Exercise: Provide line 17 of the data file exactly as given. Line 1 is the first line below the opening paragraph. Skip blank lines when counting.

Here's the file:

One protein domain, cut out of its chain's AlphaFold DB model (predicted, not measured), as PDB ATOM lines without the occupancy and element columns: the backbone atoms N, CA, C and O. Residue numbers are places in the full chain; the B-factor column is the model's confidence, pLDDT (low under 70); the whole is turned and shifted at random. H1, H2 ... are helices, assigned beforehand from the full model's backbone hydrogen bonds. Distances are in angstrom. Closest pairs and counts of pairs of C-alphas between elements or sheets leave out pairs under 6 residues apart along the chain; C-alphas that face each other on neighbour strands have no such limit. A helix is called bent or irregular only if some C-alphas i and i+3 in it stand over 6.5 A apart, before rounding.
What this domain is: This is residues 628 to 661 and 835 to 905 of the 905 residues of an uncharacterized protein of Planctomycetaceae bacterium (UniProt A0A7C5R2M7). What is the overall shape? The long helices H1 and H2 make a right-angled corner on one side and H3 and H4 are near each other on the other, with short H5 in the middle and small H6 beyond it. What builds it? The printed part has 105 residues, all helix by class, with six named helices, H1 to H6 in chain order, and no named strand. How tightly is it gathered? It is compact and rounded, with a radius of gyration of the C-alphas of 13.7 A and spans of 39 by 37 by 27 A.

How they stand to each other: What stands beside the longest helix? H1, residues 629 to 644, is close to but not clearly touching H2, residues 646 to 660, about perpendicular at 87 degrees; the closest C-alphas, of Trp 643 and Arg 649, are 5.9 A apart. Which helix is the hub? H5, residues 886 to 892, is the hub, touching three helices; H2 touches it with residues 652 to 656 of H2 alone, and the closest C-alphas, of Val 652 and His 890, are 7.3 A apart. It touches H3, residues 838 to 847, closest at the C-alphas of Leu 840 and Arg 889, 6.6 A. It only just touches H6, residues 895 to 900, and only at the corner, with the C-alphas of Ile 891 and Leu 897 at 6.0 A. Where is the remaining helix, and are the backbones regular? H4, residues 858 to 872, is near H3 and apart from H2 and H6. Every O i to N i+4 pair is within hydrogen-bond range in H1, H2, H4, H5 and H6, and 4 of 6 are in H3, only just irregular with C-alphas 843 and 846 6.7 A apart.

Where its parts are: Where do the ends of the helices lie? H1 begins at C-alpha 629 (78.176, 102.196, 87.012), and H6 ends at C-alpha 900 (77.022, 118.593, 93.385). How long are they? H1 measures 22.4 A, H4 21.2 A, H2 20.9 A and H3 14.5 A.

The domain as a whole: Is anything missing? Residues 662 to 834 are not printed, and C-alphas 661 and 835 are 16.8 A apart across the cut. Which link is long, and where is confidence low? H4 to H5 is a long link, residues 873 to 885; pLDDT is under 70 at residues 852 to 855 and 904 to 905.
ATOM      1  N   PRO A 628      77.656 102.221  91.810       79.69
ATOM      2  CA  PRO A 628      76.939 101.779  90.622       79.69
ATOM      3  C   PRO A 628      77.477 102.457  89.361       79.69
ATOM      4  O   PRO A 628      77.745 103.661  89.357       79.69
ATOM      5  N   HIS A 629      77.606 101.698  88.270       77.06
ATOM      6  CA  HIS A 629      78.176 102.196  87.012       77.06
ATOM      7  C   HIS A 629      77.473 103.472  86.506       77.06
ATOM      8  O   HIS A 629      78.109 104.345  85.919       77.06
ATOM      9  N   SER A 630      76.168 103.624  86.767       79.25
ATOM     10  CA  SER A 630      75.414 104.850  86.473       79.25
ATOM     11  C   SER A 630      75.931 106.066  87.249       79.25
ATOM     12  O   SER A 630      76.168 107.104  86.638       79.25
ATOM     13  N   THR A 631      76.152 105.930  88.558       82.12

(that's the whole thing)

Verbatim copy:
ATOM     13  N   THR A 631      76.152 105.930  88.558       82.12